TEHRAN: The head of Iran’s powerful Revolutionary Guards warned protesters that Saturday would be their last day of taking to the streets, in a sign that security forces may intensify their fierce crackdown on unrest sweeping the country.
Iran has been gripped by protests since the death of 22-year-old Kurdish woman Mahsa Amini in the custody of the morality police last month, posing one of the boldest challenges to the clerical leadership since the 1979 revolution.
“Do not come to the streets! Today is the last day of the riots,” Guards commander Hossein Salami said in some of the toughest language used in the crisis, which Iran’s clerical leadership blames on its foreign enemies including Israel and the United States.
“This sinister plan, is a plan hatched ... in the White House and the Zionist regime,” Salami said.
Iranians have defied such warnings throughout the popular revolt in which women have played a prominent role. There were more reports of fresh bloodshed on Saturday.
Human rights group Hengaw reported security forces shooting students at a girl’s school in the city of Saqez. In another post it said security forces opened fire on students at Kurdistan University of Medical Science, in the Kurdistan provincial capital of Sanandaj.
Several students were injured, one of them shot in the head, Hengaw said.
Reuters could not verify this report.
The widely feared Revolutionary Guards, who report directly to Supreme Leader Ayatollah Ali Khamenei, have not been deployed since demonstrations began last month. They are an elite force with a track record of crushing dissent.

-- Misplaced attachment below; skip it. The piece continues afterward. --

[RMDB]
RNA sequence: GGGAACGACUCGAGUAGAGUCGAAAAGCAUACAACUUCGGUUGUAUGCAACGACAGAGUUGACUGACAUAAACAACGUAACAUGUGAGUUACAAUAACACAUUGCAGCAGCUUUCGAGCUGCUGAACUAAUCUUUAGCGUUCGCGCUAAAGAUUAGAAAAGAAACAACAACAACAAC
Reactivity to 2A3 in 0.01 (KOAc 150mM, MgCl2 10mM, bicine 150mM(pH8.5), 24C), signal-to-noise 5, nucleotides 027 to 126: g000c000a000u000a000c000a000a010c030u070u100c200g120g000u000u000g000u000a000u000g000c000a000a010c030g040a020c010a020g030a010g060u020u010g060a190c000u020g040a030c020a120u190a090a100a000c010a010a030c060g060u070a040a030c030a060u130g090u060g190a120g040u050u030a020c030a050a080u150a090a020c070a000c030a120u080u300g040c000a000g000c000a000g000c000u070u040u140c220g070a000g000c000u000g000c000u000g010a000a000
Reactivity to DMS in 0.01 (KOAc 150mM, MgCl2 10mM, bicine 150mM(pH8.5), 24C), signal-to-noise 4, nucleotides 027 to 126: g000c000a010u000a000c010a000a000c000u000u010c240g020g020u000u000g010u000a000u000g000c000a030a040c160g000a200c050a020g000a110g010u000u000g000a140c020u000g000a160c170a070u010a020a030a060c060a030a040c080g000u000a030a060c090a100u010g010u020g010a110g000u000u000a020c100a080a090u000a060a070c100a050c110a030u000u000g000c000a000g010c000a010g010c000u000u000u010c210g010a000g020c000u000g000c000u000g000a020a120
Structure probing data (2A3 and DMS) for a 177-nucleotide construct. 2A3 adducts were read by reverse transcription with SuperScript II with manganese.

On Friday, video footage on social media showed protesters calling for the death of Khamenei and the Basij militia, which has played a major role in efforts to quell demonstrations.
The Intelligence Ministry and the intelligence arm of the Revolutionary Guards have accused spy agencies from the United States, Britain and Israel of having orchestrated the unrest to destabilize the Islamic Republic.
Salami, who was speaking at a funeral of victims killed in an attack this week claimed by Daesh, reiterated that message in a direct address to the protesters.
“Don’t sell your honor to America and don’t slap the security forces who are defending you in the face,” he said.
The warning by Salami suggests Khamenei could unleash them in the face of relentless demonstrations now focused on toppling the regime.
The activist HRANA news agency posted a video which it said showed protests at a university holding hands in a large circle and chanting: “If we don’t unite, we will be killed one by one.”
HRANA said 272 protesters had been killed in the unrest as of Friday including 39 minors. Some 34 members of the security force were also killed. Nearly 14,000 people have been arrested in protests in 129 towns and cities and some 115 universities, it said.
A hard-line Revolutionary Court began the trials of some of the 315 protesters charged so far in Tehran, at least five of whom are accused of capital offenses.
The United States will next week put the United Nations spotlight on the Iran protests and look for ways to promote credible, independent investigations into Iranian human rights abuses.
UN spokesman Stephane Dujarric on Friday urged the Iranian authorities to address the “legitimate grievances of the population, including with respect to women’s rights” and said security forces must avoid “all unnecessary or disproportionate use of force” against peaceful protesters.